There is no reason. Simply this: The Beloved is. And you are. And that is all there is for reason.
Oh, there’s a tiny blue butterfly on a golden flower in a field of green. And the way that vulture stood upon the wind above the river last winter, how you could see the snow-furred animal shape of the ridge through the stripes of naked trees.
Love slips out through the bars of reason. Like the butterfly, like the vulture. Like golden, like whisper, like tears. It’s more vision than reason, more realm, more white horse galloping through dream. More one single ray of light shining through the forest canopy to sparkle on a stone at your feet.
Why do you love me? has only one answer: You are. But how? Now there is a question with myriad answers, vast as the universe. Look up and outward, and you will see.
How do you love me? you ask the Beloved. She answers: Stone, sunshine, horse, breeze, butterfly, waterfall, and blue, blue, blue.
Today’s prompt was to write an Intelligence poem. I dithered about it all day, started and stopped and started again. Finally I just threw a bunch of words out there, and this happened. I am sort of happy with it. For now.
Gratitude List: 1. The Check Engine light went off by itself. The Prius manual said to just drive it a bit in case it was a light malfunction instead of engine trouble, so I did, and it went out, and we’re going to call it a light malfunction for now.
2. We had an intruder drill today at school. We do it gently, and we teachers are given notice about how it’s going to happen. While there was anxiety and disruption, the day provided some shining moments. I really like the gentle drill–I can’t think in a panic, so I need a slow and methodical chance to practice. Now I feel like I’ve got the information in my body.
3. The other shining thing about the day is that, while students needed to be constantly running hypothetical situations, and their imaginations about school shootings are somewhat jarring, there was a certain intimacy in the conversations. I valued the chance to look in their eyes and tell them that I want to protect them, that my goal is to keep them all safe, to assure them that we would take care of each other if we found ourselves in a crisis.
4. I finally got the boys into the Susan Cooper books. I don’t remember the plots too well, but I remember liking them.
5. The ampersand. I make mistakes & I do some things really well. I am exhausted by the work of the day & I am energized by the tenderness of the day.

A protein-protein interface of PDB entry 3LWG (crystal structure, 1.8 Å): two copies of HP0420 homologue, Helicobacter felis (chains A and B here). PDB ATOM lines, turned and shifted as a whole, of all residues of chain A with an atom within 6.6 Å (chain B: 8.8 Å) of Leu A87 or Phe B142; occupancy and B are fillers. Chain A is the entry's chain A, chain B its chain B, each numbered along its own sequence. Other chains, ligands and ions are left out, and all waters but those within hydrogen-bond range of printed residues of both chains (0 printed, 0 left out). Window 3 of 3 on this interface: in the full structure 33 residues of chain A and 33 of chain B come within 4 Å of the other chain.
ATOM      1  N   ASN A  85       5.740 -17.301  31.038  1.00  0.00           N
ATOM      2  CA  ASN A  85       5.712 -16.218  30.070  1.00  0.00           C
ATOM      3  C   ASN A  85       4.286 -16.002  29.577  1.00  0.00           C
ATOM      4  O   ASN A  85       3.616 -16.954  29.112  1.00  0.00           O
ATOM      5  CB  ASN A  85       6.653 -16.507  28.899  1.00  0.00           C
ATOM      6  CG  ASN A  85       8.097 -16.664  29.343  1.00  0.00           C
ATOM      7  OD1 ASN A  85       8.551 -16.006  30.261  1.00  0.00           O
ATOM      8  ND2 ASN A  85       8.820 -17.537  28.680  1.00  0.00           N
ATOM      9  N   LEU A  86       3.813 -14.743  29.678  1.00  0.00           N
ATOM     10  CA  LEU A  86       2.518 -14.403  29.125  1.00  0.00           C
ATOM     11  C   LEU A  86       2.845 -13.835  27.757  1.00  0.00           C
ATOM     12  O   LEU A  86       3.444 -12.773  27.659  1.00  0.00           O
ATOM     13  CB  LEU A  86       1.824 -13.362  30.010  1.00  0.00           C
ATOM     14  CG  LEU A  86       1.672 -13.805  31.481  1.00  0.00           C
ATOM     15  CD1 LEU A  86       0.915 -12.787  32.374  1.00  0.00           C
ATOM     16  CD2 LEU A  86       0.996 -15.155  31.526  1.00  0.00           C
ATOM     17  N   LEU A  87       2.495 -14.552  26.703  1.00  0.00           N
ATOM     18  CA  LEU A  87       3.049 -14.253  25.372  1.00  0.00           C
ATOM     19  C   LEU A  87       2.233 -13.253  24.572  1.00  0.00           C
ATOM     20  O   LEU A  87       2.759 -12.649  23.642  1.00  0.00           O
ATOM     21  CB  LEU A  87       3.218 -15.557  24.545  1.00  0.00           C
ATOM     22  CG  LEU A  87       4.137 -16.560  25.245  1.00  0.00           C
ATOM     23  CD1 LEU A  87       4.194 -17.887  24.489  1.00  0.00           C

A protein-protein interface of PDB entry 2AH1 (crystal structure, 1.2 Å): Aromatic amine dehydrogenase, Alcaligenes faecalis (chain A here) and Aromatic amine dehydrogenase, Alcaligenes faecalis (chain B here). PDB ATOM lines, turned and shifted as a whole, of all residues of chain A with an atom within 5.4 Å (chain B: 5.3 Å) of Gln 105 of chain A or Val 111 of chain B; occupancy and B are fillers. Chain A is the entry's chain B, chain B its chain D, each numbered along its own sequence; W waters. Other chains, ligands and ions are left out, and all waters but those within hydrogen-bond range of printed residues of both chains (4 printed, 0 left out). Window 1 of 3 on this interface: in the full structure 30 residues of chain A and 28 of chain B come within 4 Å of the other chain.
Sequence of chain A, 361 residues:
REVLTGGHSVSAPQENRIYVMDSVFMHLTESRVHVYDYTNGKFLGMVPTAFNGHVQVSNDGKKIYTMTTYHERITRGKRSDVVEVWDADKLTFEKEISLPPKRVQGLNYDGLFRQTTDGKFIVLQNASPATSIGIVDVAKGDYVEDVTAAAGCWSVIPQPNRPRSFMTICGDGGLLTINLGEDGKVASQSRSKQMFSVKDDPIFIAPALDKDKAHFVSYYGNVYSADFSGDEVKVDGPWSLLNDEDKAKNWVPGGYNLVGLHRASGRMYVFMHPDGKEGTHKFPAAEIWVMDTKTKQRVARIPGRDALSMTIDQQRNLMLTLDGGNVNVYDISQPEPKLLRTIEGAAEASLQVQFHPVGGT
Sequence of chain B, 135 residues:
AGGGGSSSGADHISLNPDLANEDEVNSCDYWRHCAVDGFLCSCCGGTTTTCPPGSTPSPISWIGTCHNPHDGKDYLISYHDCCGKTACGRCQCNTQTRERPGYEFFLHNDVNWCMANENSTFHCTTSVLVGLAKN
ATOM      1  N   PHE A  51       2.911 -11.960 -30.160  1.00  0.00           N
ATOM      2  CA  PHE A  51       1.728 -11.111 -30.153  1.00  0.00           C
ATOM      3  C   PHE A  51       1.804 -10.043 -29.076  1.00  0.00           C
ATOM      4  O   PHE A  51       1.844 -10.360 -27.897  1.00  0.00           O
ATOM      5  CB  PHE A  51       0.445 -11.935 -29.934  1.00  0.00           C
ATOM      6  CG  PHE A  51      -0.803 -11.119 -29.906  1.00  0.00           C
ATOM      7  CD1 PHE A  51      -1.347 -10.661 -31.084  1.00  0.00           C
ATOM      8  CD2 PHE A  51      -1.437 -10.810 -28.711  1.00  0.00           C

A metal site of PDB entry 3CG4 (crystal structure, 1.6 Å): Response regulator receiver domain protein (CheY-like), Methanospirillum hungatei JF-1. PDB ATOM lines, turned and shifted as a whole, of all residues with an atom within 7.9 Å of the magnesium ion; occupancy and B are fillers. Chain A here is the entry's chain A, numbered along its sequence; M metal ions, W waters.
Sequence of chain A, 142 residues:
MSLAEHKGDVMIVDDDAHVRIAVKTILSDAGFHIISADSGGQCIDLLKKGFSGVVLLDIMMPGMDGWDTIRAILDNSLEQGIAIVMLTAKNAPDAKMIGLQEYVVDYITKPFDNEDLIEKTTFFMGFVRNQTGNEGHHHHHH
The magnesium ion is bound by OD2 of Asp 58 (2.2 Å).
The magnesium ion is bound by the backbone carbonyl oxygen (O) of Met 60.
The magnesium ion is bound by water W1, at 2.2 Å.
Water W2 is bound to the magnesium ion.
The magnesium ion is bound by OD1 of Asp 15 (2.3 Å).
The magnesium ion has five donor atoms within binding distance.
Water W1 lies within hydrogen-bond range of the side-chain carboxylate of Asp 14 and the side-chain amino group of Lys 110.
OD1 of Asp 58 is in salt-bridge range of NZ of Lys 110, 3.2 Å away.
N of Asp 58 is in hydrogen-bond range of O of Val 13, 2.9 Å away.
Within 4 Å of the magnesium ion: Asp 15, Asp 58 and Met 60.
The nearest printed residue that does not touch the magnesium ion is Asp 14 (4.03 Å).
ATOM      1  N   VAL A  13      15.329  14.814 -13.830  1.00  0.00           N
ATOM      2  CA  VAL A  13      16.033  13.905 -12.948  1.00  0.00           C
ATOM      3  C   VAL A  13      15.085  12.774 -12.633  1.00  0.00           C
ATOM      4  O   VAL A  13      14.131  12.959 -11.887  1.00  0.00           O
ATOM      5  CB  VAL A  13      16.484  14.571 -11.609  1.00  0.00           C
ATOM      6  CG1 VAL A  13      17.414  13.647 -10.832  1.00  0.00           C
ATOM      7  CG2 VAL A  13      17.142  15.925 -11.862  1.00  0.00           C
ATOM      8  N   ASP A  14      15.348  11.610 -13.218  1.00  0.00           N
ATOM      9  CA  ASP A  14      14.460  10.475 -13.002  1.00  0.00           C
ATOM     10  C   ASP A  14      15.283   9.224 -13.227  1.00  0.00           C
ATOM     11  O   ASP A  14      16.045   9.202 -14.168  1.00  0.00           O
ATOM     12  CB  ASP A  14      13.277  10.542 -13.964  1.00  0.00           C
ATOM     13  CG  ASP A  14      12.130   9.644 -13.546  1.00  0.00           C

The prompt for today was to write a “Case ______” poem. I immediately thought of Case Closed, but that felt really cliched, almost what the prompt was fishing for. Then Jon made some comment on my outfit for the day, something about my sartorial responsibility, and suddenly I was off and running. My closet isn’t quite as dire as this makes it sound, perhaps, but. . .well. . .perhaps it is.
It’s a clear case of sartorial irresponsibility,
a cache of clothes exploded to infinity.
My closet’s filled with clothes that don’t suit me.
Textures and colors that please the eye,
but little that fits my current sensibility,
which is perhaps my own inability
to see the consequences of my own materiality,
to truly understand the concept of simplicity.
It’s time to chase my self-indulgence with austerity,
And close the case on this insanity.
Today’s Auto Writing Prompt: Featuring at least one example from each of the five senses, describe a small town. It is helpful for me to force myself to do a sudden descriptive writing piece since this is the type of work I demand from my students.
The town marches straight up the hillside. Walking up Main Street from the River, you feel the weight of gravity pulling you backwards and downwards. Perhaps it’s the weight of the town’s own defiant history, furtively harboring the desperate people who followed the River northward to freedom and burning the bridge across the River to keep the southern armies from marching on their neighbors to the east. Brick and stone and wood–your fingers can almost trace the layers of history, read the stories of rebellion and desperation in the walls of this town.
On a clear breezy day, you will just catch the briefest whiff of the metallic tang mingled with rot (almost more a taste than a smell) that comes from the dump high on the ridge, and the town is daily filled with the rumble of trucks from many parts of Pennsylvania and her neighbors on their way to unload their burdens at the landfill.
Gratitude List: 1. The heart-filling gratitude of students.
2. Little naps
3. Nailing it, but also trying again when I don’t nail it. So, second chances.
4. Being part of a team, a net, a compassionate web–knowing that others are also looking out for the ones I feel troubled about
5. Snowy mornings. My favorite thing, besides a little extra time in the mornings with my family, is seeing the tracks in the snow. Cat feet. Squirrel feet. Bird feet. Wingtips.
One black rhino falls on the Savannah.
Deep in shadowed jungles,
the Formosan clouded leopard
winks out of time.
Poor old Lonesome George,
the last Pinta Island Tortoise,
slowly ages to stone. And gone.
Celia, the last Pyrenean Ibex, taking
one last breath beneath a quivering acacia
on a windswept, sunset plain.
The Japanese river otter. The Liverpool Pigeon.
The Eastern cougar. Javan Tiger. Golden Toad.
The Ivory-Billed. . .don’t say it.
The Ivory. . .no, not yet.
Keep that door open yet a little longer.
Listen for the wheep and cluck
deep in the swamp. Watch
for that flash of white through the mosses.
From the State Museum of PA
Gratitude List: 1. Hope
5. This moment.